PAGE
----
The breakout by GNU/Linux in the Czech Republic is demonstrated by the following graph. It shows the loss by M$ of desktop page-views since the beginning of 2013 versus the gains by MacOS and GNU/Linux. One can see that MacOS was getting all the joy until mid-2013 but then GNU/Linux rapidly gained half the loss by M$. The rate of decline of M$’s OS is increasing as well. It’s all good.
No matter how many times we read that FLOSS is junk made by amateurs “In 2013, for the first time, we saw open source quality for the projects in the Scan service surpass that of proprietary projects at all code base sizes. The 2012 Coverity Scan Report looked at a sample analysis of more than 250 proprietary code bases totaling more than 380 million lines of code, with an average codebase of nearly 1.5 million lines of code, and we found that open source code had lower defect density levels up to 1 million lines of code. For the 2013 report, we analyzed approximately 500 million lines of code across almost 500 proprietary C/C++ projects.” the reality is different. FLOSS is made by all kinds of programmers but because it is FLOSS and everyone can run, examine, modify and distribute the software, more eyes make bugs disappear. Coverity is one of the eyes and they tell us that out of hundreds of millions of lines of code scanned, FLOSS has a lower density of defects.
|Size of Codebase (Lines of Code)||FLOSS||Non-Free|
|Less than 100,000||.35||.38|
|More than 1 million||.65||.71|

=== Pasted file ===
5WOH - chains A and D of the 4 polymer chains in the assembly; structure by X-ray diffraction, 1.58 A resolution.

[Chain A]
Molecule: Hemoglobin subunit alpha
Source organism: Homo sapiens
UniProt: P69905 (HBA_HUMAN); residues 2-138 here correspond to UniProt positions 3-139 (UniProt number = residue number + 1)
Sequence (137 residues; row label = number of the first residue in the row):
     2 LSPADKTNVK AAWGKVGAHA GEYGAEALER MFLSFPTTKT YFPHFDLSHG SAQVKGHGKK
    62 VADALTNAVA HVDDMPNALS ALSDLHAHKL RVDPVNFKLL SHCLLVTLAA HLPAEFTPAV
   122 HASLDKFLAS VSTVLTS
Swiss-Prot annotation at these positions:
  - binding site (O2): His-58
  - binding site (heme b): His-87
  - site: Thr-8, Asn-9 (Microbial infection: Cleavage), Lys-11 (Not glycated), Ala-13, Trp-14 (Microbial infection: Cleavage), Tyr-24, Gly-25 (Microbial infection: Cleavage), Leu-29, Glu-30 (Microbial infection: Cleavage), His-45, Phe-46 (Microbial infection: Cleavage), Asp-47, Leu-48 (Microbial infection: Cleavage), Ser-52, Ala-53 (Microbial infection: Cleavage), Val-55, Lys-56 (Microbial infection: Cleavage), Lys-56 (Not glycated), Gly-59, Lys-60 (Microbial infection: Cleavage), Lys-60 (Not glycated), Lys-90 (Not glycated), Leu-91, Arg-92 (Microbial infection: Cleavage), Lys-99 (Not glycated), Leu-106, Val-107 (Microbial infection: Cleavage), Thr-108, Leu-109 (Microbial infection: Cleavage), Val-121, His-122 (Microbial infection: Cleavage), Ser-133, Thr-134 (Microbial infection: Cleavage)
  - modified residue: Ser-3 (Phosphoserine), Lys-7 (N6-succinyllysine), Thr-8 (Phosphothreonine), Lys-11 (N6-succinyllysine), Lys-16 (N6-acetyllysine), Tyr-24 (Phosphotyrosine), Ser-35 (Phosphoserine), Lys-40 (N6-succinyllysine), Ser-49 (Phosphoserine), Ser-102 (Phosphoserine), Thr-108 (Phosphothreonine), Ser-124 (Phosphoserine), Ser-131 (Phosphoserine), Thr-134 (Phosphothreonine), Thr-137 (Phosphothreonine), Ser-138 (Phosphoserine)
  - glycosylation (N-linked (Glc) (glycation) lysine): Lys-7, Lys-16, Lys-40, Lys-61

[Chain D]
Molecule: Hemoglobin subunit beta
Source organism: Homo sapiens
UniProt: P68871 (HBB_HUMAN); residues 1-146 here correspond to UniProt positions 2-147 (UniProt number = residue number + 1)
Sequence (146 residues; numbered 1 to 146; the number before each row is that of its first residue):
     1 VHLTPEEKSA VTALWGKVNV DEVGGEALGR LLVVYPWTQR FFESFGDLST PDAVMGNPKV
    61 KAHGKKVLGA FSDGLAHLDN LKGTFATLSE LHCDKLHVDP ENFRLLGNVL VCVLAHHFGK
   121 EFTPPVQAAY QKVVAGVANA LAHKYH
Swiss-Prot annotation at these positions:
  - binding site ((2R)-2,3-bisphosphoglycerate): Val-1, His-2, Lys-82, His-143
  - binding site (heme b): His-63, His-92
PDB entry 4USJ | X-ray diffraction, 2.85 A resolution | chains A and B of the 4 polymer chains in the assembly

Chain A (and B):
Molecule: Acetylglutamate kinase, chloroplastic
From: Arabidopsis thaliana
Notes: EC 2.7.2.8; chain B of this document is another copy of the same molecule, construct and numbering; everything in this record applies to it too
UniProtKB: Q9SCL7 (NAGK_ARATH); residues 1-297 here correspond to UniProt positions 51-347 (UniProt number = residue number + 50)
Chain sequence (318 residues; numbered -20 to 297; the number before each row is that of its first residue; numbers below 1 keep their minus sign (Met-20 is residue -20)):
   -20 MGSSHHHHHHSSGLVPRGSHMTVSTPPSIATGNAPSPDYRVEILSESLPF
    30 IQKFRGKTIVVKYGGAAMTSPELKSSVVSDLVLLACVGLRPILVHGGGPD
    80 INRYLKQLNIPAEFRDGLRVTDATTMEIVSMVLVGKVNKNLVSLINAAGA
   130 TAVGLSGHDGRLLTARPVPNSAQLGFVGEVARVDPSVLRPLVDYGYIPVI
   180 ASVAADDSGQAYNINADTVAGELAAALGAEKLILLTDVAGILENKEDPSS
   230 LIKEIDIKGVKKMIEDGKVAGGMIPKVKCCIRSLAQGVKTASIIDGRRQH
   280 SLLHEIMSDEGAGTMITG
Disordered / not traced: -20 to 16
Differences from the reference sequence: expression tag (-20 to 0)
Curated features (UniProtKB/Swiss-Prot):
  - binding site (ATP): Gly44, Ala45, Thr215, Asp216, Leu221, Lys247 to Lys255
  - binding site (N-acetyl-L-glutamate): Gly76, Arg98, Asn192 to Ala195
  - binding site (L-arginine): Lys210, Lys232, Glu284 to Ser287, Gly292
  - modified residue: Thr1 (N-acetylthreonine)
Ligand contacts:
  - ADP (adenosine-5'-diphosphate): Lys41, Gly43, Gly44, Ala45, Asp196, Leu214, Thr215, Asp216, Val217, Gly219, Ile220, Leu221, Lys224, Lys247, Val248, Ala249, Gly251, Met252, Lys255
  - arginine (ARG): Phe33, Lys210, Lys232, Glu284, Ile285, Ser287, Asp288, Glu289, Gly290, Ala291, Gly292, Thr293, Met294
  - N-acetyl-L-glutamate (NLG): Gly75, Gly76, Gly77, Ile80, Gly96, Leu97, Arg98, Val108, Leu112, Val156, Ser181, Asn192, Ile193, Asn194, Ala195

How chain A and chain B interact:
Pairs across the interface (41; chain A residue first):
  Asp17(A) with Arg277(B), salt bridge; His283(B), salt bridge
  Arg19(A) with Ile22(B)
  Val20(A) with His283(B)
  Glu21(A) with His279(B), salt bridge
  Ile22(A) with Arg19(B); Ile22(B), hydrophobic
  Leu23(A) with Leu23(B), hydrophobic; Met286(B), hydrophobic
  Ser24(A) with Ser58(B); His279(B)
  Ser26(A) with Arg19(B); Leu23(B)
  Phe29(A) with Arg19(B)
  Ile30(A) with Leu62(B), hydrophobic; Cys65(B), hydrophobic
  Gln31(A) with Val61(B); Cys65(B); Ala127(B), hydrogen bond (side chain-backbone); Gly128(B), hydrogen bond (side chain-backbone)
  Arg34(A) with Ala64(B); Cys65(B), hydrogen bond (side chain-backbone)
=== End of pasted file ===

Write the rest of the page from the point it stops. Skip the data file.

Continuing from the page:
|Average across projects||.59||.72|
Accept it. No matter whether it’s price, performance or correctness that matters most to you, FLOSS is the right way to do IT.
After years of using GNU/Linux in schools and introducing it to many students and teachers,“All these tools together, Sch-scripts for setting-up PC labs, Epoptes for managing them, and LTSP are used in more than 500 schools, all over Greece. The free and open source solutions help save teachers valuable time. One grateful teacher posted a testimonial on the support forum for Sch-script in 2010: "Within one hour, a PC lab set-up which had been giving me all kind of headaches (8 computers with Windows 2000 and dozens of problems) became operable… from my laptop! Tomorrow, I am doing the first real test-drive with students, but it was amazing how fast and easy everything was. I’m speechless. Now I can share my desktop with all the lab PC users, and monitor them, it is incredible."” I became skilful enough to set up a lab in an hour or so, replacing that other OS with something that worked. That’s becoming “old school” these days with many distros provide setting up the software through the package-manager.